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South Regional Reports

South: February Garden To-Do List

Josef Lemper hellebore (Helleborus niger 'HGC Josef Lemper', Zones 3–8) is a very early blooming variety of hellebore that should be in bloom soon. Photo: Andy Pulte

Don’t let any mild days pass by this month. There is plenty to do in the garden. Spring ephemerals are starting their show, and some of the earliest-blooming landscape plants are making themselves known. It’s time to start dreaming of spring. Our southern winter will soon give way to warmer days; now is a great time to get a head start.

Purple martins birdhouse
Purple martins are colonial nesters and need a house with at least four to six nesting cavities. Photo: Andy Pulte

Put up a native bird nesting box. Housing Eastern bluebirds or a colony of acrobatic purple martins can add fun to the garden, and learning about the specific nesting boxes different birds prefer can be an enjoyable experience. You may also want to consider cleaning out existing nesting boxes early this month. Dirty ones can lead to problems later in the year.

hellebore dead foliage
Dead foliage from previous bloom cycles of hellebores that hasn’t been removed will distract from current flowering displays. Photo: Steve Aitken

Clean up old hellebore foliage. Hellebores (Helleborus orientalis, Zones 4–8) will be up and flowering soon if they are not already. Clean up ratty-looking foliage now to make sure it doesn’t distract from this year’s bloom. Additionally, if you see any larger seedlings starting to bloom that are particularly nice, you may wish to mark them now and move them soon after their bloom time has ended. Often seedling hellebores get smothered by their parent plant if not transplanted.

Golden lily turf
Golden lily turf (Liriope muscari ‘Peedee Ingot’, Zones 6–10), like other liriopes, tends to get tip burn this time of year. Now is an ideal time to trim it back to above its crown. Photo: Andy Pulte

Maintain grasses. Cut back liriopes (Liriope spp. and cvs., Zones 4–11) sometime this month, being careful not to cut too far into the crown. Often as winter winds down, tip burn becomes unsightly. Use a rake or a leaf blower to remove clippings from the area.

pruning a tree
Strategic cuts can ensure more structural integrity in your tree. Photo: Jennifer Benner

Prune for structure. This is a great month to do structural pruning of trees. The goal of structural pruning is most often to help trees form one main leader and one main trunk. This can happen with precise reduction cuts or through the strategic removal of limbs. Make sure you educate yourself on this practice or consult an internationally certified arborist for help. Always avoid the arbitrary topping of trees; this weakens their overall structure.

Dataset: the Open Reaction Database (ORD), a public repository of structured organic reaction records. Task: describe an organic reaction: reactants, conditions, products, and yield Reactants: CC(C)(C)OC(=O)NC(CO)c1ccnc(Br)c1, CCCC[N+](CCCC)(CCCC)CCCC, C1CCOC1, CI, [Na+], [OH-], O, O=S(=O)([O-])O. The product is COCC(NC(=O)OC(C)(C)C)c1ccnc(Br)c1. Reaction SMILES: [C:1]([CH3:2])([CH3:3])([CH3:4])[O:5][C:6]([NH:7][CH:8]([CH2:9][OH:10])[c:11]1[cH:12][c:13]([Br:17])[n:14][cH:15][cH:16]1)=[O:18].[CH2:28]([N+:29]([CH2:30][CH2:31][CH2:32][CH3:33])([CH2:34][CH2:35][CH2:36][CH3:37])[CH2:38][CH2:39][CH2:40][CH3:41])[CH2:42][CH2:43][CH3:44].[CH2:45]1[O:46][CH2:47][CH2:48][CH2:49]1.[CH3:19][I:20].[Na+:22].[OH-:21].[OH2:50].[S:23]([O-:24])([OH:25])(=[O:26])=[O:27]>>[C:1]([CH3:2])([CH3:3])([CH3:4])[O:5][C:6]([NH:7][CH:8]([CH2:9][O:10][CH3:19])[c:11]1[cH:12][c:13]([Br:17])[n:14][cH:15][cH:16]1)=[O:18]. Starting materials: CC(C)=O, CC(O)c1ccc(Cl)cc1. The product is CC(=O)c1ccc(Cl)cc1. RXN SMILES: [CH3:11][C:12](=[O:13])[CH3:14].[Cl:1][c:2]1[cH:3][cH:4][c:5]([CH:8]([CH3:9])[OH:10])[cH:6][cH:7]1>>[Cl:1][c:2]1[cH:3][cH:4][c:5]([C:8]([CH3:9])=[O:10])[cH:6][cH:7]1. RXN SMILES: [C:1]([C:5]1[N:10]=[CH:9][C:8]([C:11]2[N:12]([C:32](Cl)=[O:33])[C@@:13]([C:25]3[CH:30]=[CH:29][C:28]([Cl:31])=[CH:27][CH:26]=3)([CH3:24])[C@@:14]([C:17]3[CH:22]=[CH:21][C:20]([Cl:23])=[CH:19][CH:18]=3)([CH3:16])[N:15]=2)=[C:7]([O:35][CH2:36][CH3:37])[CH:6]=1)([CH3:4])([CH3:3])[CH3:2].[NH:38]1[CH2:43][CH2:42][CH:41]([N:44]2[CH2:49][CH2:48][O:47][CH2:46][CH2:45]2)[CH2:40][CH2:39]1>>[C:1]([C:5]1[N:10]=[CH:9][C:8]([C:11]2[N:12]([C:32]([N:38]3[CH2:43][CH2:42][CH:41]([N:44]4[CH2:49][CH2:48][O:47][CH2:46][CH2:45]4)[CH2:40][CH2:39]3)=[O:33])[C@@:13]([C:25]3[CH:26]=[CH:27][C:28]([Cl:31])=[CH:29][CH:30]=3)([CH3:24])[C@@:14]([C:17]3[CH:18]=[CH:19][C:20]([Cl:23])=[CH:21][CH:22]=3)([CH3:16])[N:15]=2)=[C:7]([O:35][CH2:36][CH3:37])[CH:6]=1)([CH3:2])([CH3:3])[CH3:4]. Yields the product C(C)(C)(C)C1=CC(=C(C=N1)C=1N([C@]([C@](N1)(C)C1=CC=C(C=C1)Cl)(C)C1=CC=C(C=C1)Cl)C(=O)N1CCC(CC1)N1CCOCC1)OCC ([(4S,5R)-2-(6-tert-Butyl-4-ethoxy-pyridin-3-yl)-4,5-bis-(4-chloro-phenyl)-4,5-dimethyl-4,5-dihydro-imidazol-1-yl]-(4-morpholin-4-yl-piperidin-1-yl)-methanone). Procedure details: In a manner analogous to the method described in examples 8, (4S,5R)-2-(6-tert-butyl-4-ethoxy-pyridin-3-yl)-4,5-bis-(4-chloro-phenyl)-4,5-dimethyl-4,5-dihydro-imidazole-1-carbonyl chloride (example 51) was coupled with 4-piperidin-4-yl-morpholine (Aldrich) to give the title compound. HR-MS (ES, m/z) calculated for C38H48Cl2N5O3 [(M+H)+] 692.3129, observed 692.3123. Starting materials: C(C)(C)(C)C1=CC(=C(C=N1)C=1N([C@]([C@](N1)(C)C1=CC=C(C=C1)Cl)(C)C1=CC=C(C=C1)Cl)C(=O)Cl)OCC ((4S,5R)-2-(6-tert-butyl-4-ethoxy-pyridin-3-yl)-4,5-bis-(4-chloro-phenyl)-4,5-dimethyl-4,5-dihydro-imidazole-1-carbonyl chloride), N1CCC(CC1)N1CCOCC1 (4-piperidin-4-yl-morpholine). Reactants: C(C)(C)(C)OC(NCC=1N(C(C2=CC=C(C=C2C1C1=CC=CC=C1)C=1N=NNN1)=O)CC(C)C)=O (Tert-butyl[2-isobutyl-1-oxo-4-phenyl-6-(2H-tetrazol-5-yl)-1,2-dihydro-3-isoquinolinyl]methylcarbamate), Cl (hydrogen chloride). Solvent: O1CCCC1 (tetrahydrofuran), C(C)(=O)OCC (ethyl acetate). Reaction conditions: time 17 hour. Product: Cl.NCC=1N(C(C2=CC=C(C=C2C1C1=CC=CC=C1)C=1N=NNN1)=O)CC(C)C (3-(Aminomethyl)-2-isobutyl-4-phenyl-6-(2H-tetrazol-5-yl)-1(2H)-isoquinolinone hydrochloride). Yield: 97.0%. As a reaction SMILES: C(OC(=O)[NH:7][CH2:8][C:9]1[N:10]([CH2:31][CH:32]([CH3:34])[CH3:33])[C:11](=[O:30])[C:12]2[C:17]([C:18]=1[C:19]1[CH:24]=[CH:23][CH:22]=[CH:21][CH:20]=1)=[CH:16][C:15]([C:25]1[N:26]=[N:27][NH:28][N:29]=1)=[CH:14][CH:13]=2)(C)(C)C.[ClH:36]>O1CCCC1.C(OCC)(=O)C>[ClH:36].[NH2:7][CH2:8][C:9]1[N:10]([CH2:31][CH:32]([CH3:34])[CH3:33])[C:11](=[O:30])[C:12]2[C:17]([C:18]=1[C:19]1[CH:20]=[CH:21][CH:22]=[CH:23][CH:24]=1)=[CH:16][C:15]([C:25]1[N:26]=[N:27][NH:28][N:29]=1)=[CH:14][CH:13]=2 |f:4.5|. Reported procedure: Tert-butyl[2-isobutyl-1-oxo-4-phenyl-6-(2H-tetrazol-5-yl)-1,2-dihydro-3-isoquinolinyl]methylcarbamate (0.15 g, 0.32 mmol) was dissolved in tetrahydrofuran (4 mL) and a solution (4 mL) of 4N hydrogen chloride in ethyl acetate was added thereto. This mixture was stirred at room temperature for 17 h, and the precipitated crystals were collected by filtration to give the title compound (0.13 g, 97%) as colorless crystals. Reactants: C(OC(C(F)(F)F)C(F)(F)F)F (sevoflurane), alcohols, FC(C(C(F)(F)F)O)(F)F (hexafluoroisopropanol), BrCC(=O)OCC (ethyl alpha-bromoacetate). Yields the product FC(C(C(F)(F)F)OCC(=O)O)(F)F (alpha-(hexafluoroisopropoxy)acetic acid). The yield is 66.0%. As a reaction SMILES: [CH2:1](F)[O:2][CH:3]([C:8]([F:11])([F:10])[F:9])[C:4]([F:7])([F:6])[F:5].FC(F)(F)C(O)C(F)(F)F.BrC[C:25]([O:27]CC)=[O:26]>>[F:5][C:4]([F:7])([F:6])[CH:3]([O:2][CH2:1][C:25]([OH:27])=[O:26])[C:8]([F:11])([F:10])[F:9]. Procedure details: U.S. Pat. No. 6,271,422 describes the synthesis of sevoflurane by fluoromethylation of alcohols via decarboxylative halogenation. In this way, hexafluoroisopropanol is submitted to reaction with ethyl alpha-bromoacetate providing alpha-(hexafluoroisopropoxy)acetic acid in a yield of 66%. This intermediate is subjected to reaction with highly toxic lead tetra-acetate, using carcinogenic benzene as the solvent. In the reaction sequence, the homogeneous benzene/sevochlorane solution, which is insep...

forsythia
Don’t wait until spring to see the cheery yellow blooms of forsythia; force some branches indoors. Photo: Michelle Gervais

Force branches of early bloomers. Early spring-blooming shrubs can be forced to bloom indoors this time of year. This can be done by cutting stems as buds begin to swell. Spring-flowering quince (Cydonia oblonga, Zones 5–8), fruit trees, and forsythia (Forsythia spp. and cvs., Zones 4–9) are all good choices. Place them where they will receive some sunlight. Arrange them in a vase with water and enjoy!

Dandelion seedhead
Dandelions forming seed heads indicates the slow return of warming temperatures; this is your signal to get a handle on lawn weeds. Photo: maxpixel.net

Take care of your lawn. Take some cues from the weather this month. When you see dandelions starting to go to the puff-ball seeding stage for the first time, that means the soil is starting to warm. It is also your signal to prevent crabgrass and other seasonal weeds from germinating. This can be done through the use of conventional methods such as a preemergence herbicide, or through organic methods. Knowing what type of lawn you have is important. Different grass types carry with them different recommendations, which should be investigated before proceeding.

—Andy Pulte is a faculty member in the plant sciences department at the University of Tennessee.

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